Current AffairsIndia

They cannot throw anything and everything on screen: Madras High Court on TV content

The Madras High Court on Tuesday expressed anguish over the state of content broadcast via electronic media or on television, remarking that the media should show some responsibility.

A Bench of Justices N Kirubakaran and B Pugalendhi was hearing two public interest litigation (PIL) petitions, one against the broadcast of sexual advertisements and another against online games such as fantasy sports league games and the celebrity endorsements of such games.

The hearings prompted the Court to take note of certain instances of irresponsible of television broadcasts.

Citing the example of broadcasts by the electronic media of the shootings at the Taj Hotel during the 2008 Mumbai terror attacks, the Bench orally observed that even terrorists were viewing the TV channel when Taj hotel was attacked and were “taking clue from the broadcast”.

“There must be some control over TV also. Even terrorists were viewing the television channel. When the Taj was attacked. Terrorists were taking clue from that and attacking the hotel. They (media) should have some responsibility. Merely because they don’t have censorship, they cannot throw anything and everything on the screen! Yesterday a girl was butchered in Karnataka and it was shown on TV. What is the effect on children? We should have some responsibility to see that it is not shown on screen,” the Bench said.

Reverting to the topic of sexual advertisements, the Bench added that “without permission, they enter the house.”

The High Court opined that the State has a bounden duty to see that these kinds of advertisements cease.

“These are all social issues. What kind of effect it would have on children? They have impressionable minds!” the Court said.

Terming existing television regulatory mechanisms as toothless, the Bench orally asserted that there was a need to better regulate television content.

Now electronic media is at unavoidable level. Therefore, necessary rules and regulations must come in place. Even a new-born child is now staring at the screen,” it observed.

As far as celebrity endorsements of online fantasy games were concerned, the Court remarked that the celebrities have a moral and social responsibility to society.

Before taking any assignment – what is the effect on children? Please consider, that is all we can say“, the Court remarked while posting the matter for orders.

The Central government’s submission that it did not view such commercial games as amounting to online gambling, prompted the Court to retort:

How many people are addicted? How many have lost their lives? You may camouflage them as games of skill. You should see the reality.”

Earlier, the Court had issued an interim order banning the broadcast of sexual advertisements. When the matter came up yesterday, the Bench again expressed concerns over such content being broadcast.

Even during primetime, awkward content is shown, some of which is nothing but pornography,” it observed.

Whereas censor boards are there to monitor content in films, the Court mused whether any such pre-censorship mechanism is in place for advertisements. Sexual advertisements continue to be broadcast despite the Court taking up the matter, the Court further noted.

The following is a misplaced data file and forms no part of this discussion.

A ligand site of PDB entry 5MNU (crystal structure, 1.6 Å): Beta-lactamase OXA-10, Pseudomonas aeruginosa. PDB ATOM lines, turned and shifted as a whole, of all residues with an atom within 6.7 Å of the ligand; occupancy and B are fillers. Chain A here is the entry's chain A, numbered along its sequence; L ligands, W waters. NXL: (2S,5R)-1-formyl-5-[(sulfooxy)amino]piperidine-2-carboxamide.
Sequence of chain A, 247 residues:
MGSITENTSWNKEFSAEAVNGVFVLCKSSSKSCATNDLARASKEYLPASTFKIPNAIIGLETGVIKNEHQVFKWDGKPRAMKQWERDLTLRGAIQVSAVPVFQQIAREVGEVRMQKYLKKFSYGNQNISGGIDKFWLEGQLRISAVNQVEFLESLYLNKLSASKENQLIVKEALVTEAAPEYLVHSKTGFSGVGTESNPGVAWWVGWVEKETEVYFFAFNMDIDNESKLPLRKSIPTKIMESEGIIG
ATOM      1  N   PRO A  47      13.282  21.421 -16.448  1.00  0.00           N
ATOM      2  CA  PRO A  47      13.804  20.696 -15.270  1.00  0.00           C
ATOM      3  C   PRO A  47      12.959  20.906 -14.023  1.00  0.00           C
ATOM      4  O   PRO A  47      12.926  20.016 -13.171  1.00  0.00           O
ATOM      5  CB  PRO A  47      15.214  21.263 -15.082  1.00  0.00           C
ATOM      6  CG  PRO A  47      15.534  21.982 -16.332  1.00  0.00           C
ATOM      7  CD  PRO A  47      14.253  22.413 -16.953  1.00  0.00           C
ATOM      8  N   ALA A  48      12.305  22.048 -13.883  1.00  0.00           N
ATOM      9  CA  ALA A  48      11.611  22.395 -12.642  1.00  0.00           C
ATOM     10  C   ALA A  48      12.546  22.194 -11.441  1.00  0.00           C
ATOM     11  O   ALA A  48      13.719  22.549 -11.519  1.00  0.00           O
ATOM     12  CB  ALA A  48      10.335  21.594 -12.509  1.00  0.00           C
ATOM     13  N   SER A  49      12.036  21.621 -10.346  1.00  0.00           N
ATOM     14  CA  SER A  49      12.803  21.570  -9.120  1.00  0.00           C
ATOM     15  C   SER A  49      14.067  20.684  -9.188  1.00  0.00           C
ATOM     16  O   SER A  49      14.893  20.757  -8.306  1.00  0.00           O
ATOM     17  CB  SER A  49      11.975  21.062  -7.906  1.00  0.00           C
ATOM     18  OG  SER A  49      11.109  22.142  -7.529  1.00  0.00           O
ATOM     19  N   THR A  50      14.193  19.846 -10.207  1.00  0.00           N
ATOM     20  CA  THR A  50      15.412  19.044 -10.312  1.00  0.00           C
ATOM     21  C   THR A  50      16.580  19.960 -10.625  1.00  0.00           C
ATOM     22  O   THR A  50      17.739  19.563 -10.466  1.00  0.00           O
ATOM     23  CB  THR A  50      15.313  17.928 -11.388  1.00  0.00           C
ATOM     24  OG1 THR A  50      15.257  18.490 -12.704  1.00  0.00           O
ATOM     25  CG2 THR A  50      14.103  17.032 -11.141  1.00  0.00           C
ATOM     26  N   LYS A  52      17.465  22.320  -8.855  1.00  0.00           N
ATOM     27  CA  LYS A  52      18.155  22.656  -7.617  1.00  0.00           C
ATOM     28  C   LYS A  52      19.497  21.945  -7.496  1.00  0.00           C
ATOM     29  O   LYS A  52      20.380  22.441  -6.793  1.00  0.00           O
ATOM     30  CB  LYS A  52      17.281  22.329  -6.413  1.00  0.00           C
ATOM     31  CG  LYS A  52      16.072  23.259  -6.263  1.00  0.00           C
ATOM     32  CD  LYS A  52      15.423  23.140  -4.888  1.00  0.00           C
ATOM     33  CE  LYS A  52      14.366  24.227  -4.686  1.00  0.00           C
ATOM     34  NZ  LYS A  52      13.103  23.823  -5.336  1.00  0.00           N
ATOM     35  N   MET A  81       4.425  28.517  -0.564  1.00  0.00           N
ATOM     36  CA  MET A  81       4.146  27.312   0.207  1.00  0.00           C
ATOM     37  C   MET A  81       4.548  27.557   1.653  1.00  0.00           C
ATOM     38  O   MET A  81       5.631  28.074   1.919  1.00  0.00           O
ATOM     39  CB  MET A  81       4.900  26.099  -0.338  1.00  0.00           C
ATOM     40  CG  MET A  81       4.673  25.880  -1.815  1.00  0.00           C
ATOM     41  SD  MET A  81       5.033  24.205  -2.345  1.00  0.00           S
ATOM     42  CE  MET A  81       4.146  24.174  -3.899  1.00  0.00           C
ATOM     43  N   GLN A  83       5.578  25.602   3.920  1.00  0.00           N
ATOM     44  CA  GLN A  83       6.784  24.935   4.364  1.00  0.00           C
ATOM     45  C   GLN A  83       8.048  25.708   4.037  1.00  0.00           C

Appearing for the Union Ministry of Information and Broadcasting, Additional Solicitor General Victoria L Gowri submitted that there were institutional mechanisms in place to monitor such content. Measures to block obscene content are outlined under the Information Technology Act, she submitted.

She pointed out that sexual advertisements are only permitted to be broadcast for limited hours, between 9 pm and the early hours of the morning. The 1995 Cable Television Network Act is also applicable to the TV content, she added.

The Bench was, however, sceptical of how useful limiting the hours for the broadcast of such content would be, given that the time schedule for children may not be the same in the era of online classes.

“… you know what time children are going to bed?“, the Court asked.

The Court further queried why the concerned authorities are not taking suo motu action against such advertisements, rather than wait for the Court to take up the issue.

Madras High Court urged to close proceedings in online gaming PIL against celebrities

Appearing for Indian cricket team captain Virat Kohli, who has endorsed the fantasy sports platform Mobile Premier League (MPL), Senior Advocate C Manishankar on Tuesday pointed out that the Tamil Nadu Government has already promulgated an ordinance banning online games and online gambling in Tamil Nadu.

He reiterated submissions that MPL was a game of skill, rather than a game of chance or gambling. All the same, since the regulation of online gaming has now come in for Tamil Nadu, he argued that nothing survives in the PIL before the Court.

Senior Advocate PS Raman pointed out that the online sports fantasy game Dream11 has been upheld by at least three High Courts. It was also a game of skill and not gambling, he asserted. In any case, Dream11 and MyCircle11 has now been pulled out of Tamil Nadu and the company is awaiting legal advice following the recent ordinance against online games, to avoid any risk, the Court was told.

Allied submissions were also made by Senior Advocate V Karthic for actress Tamannah Bhatia and Senior Advocate Mukul Rohatgi, appearing for former cricketer Sourav Ganguly.

Given that the online gaming platforms have now pulled out of Tamil Nadu following its ordinance, Rohatgi added that the purpose of the Writ Petition may has been served and that the matter may be closed.

Appearing for the State, however, Additional Advocate General Sricharan Rangarajan submitted that the scope of the PIL cannot be narrowed down, and that celebrities also must be held accountable in the matter.

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